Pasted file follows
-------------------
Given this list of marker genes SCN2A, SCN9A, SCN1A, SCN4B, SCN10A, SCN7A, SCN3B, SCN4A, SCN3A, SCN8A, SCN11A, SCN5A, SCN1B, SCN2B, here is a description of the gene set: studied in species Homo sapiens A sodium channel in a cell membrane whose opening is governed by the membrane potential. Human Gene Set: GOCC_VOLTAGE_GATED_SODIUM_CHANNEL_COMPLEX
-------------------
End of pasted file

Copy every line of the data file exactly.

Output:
Given this list of marker genes SCN2A, SCN9A, SCN1A, SCN4B, SCN10A, SCN7A, SCN3B, SCN4A, SCN3A, SCN8A, SCN11A, SCN5A, SCN1B, SCN2B, here is a description of the gene set: studied in species Homo sapiens A sodium channel in a cell membrane whose opening is governed by the membrane potential. Human Gene Set: GOCC_VOLTAGE_GATED_SODIUM_CHANNEL_COMPLEX